• Ease of the process'
  • Long term Client satisfaction
  • How long the Contractor has really been in business*
*a few contractors, certainly not all contractors, exaggerate the longevity of their business, beware of this practice.

When you meet that client, it’s important to ask the right questions

  • Was your Project completed on time and in budget?
  • Were there many changes after the project began-surprises and extra work
  • Were you permitted as the homeowner to supply any of your own material, tile flooring etc? Or did everything need to be purchased through the contractor?
  • Did the contractor charge a premium?
  • Was the job well supervised?
  • Was the work continuous within reason (stopping for inspections)?
  • Were there any issues after the job was completed, how were they handled
  • Does the client feel like they got good value, and what they expected?
  • Was the name of the Business hired 5 years ago the same as the contractor is using today?*

*again, changing a business name is a tactic used by a few contractors out there to hide from bad reviews, lawsuits, and dissatisfied customers. Do your homework and don’t fall for this.

None of this is to say that you shouldn’t hire a new business or a young contractor. Quite the contrary, it just does pay to do your homework to find out where they got their start, and if they are young, have they worked for someone in the past? Ask to speak to that contractor.

Some contracts have 50 clauses on the back, if they do, take the time to read each one. If you think you need a lawyer to review the contract, then get one or move on to another contractor. It's possible the contractor you're dealing with has been on the receiving end of a lawsuit. This may or may not have been warranted or unwarranted. Your contract should be in easy to read language. Make sure that you are protected and negotiate changes you want up front.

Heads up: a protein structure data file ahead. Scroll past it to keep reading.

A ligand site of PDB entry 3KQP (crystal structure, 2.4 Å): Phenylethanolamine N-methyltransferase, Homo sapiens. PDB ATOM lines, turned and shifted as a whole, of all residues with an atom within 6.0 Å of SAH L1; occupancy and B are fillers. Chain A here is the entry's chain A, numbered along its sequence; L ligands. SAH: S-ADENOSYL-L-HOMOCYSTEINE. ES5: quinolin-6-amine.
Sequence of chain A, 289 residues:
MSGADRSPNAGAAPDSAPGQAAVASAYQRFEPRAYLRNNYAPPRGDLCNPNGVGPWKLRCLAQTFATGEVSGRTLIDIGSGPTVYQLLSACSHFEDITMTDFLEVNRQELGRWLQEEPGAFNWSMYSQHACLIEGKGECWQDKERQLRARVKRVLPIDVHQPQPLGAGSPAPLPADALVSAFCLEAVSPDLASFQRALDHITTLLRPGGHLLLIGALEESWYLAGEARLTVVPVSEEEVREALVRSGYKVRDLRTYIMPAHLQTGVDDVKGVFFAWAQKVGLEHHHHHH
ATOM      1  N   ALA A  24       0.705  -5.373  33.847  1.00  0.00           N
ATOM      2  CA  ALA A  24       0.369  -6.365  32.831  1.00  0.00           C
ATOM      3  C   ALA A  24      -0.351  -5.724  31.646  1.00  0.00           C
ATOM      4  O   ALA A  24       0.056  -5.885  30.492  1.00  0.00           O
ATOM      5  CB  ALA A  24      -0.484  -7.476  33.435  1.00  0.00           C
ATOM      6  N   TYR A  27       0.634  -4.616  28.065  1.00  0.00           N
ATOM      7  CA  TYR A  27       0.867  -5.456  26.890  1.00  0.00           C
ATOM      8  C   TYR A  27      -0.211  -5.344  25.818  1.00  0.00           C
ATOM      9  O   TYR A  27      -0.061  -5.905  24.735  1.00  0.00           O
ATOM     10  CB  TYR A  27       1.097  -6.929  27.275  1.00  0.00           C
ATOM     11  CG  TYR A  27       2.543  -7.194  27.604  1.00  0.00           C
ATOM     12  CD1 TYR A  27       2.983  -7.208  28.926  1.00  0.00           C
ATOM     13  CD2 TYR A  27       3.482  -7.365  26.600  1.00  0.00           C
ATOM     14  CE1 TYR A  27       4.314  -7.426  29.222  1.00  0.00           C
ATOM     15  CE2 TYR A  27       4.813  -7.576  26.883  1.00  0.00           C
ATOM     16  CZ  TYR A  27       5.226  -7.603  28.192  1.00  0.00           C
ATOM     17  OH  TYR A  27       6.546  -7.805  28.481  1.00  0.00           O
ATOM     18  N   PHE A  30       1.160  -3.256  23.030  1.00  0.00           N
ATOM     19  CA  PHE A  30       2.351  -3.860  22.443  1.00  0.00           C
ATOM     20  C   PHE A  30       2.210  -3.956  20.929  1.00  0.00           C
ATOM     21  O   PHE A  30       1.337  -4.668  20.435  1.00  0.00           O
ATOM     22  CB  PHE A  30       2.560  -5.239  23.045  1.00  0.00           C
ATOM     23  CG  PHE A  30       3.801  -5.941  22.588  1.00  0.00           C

I grew up in the construction business, third generation after both of my grandfathers’ and my own dad. Many of the people who worked for my father went on to have their own businesses. They stayed in touch with us as a family, and when the work was getting beyond my father he took pride in handing the jobs down to his past employees, with confidence they would do a great job.

If someone hasn’t come up the ranks working on the job-sites, as an apprentice, then journeyman, then master craftsman they are more of a “marketing expert/business person”, their perspective on the business may be very different than someone who learned the business from the foundation up.

Finally always check the name of the business with the Better Business Bureau. Accreditation with this organization shows a willingness by the contractor to be openly scrutinized. This practice protects the consumer and the Contractor, and if the business you are looking into has nothing to hide, they will want to share their excellent rating.

Author’s note: Working for one of the top kitchen design showrooms in the country is an honor and a pleasure. I have shared with my employers at MCK+B what I have learned through my personal experiences in this business, and they know that while they chose me as the right person for the showroom, I chose them based on their impeccable reputation. I am never too busy to offer advice, or give the name of independent referrals within the industry. Follow me on Twitter for industry updates!